The Holdovers knows how to construct and flesh out characters; in Paul's gruff demeanour with his class, who he's happy to flunk — and particularly ferocious about putting the most privileged in their place — the film says plenty about the man and how everyone around him sees him. He's hardly thrilled with his chaperoning gig, taking to it like teaching. Angus, one of his outspoken but socially awkward pupils, is equally miserable. And Mary is just endeavouring to get through a tough time heightened by the supposedly merriest part of the year. That each will come to better understand the other, plus themselves, is exactly what's expected, and what Payne and Hemingson dive into. The layers unpeeled, however, are exquisite — not only showing what's led the three figures to this physical place in their lives, and to their current emotional and psychological juncture as well, but letting viewers see themselves in each and every one.

Payne and Giamatti reteam following 2004's Sideways, which brought the former the first of his three directing Oscar nominations to-date, and also gave him a statuette for co-writing the adapted screenplay. The Holdovers is a welcome reunion, again casting Giamatti as a dispirited teacher, but his older years are felt. The corduroy-wearing, pipe-smoking Paul is a holdover in several manners, including as a former Barton student now working at the academy, someone whose dreams haven't come true and a man maintaining his frostiness after a lifetime of not fitting in. Every aspect is naturalistically grounded in Giamatti's acerbic Golden Globe-winning portrayal, as is the fact that choosing something different, breaking his routines and no longer holding himself over is a trickier prospect when you've spent more time set in your ways than you have left to change.

This virtual three-hander pairs its biggest on-screen name with two just-as-exceptional performances by Randolph and newcomer Sessa. She's another 2024 Golden Globe-recipient and he, after being discovered as an elite Massachusetts boarding school perhaps not unlike Barton — it's one of five used as locations in the movie — kicks off what's certain to be a promising career. There's such soulfulness in the no-nonsense, just-getting-by Mary, who has no other option but to keep overseeing the academy's kitchen after the worst thing that can ever happen to a mother, and gives Rustin and The Idol's Randolph her best role since Dolemite Is My Name. And there's such spark mixed with pain in Sessa's young Dustin Hoffman-esque turn (a comparison reinforced when Paul and Angus hit the cinema to see western Little Big Man, which stars Hoffman, and by The Holdovers overall harking back to The Graduate times).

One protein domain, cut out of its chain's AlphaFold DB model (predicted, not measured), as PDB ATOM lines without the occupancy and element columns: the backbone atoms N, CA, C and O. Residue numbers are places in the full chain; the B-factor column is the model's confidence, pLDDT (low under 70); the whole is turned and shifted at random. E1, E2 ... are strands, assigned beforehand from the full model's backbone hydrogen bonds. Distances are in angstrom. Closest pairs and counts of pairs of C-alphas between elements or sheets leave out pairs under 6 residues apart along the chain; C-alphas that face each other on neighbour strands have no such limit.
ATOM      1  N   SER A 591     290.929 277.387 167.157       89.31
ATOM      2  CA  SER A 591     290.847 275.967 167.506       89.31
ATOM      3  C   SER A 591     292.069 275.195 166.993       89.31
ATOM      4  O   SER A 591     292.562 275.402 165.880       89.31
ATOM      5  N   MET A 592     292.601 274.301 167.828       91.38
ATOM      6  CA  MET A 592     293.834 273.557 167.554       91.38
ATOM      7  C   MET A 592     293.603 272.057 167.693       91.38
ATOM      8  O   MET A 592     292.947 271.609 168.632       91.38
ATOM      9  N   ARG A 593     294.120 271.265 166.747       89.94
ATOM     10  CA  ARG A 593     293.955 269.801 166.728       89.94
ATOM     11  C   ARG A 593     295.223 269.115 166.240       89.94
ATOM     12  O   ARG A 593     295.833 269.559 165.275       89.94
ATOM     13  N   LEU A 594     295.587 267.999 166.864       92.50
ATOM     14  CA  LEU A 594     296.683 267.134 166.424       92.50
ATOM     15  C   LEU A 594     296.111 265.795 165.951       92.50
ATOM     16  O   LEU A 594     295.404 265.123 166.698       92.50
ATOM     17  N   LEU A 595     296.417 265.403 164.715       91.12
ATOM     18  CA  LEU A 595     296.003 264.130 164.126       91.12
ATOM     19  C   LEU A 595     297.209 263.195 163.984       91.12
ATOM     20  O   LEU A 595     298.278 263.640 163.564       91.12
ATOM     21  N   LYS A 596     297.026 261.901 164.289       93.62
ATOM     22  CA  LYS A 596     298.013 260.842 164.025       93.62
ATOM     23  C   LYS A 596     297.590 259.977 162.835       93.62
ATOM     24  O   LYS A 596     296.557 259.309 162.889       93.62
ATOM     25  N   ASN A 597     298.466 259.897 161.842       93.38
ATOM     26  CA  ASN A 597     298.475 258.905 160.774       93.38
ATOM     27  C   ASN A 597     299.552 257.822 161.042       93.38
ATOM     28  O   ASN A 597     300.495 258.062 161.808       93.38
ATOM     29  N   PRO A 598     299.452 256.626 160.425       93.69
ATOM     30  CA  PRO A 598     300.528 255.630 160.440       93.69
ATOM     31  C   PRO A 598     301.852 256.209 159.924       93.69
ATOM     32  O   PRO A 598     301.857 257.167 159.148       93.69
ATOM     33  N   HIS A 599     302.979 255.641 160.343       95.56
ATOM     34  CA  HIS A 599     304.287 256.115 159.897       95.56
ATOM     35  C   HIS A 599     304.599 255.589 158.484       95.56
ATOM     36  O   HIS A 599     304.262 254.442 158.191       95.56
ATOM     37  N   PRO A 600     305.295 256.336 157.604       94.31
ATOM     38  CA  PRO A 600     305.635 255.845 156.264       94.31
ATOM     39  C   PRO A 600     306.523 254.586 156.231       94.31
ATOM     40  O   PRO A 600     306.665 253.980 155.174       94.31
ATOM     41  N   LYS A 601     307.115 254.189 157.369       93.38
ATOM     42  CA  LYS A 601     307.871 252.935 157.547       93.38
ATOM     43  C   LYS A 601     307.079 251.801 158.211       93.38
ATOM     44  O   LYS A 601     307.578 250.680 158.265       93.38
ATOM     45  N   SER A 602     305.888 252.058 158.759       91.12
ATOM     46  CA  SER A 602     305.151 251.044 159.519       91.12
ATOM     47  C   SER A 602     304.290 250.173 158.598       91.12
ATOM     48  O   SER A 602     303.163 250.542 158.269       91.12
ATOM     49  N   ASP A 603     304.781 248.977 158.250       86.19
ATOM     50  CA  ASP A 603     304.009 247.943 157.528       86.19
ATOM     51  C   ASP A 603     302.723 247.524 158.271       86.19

Think: Dead Poets Society and With Honours, too. Think: The Shining as well, thanks to the snowy, sprawling and empty site where the characters and their thoughts are left to roam. But The Holdovers finds its own space as it ponders striving against remaining in a spot in your life that's anything but what you truly want, and also how one person's flaws and failings can be another's source of inspiration — packaging both with ample laughs. This is a witty and amusing film with dialogue that bounces and proves finely observed at the same time, as its characters and the entire movie also do. Down Under, The Holdovers' release has been held over until after Christmas, pitching its big-screen arrival as awards season heats up — Giamatti and Randolph are highly likely Academy Award-nominees — but it's also perfect bittersweet future festive viewing.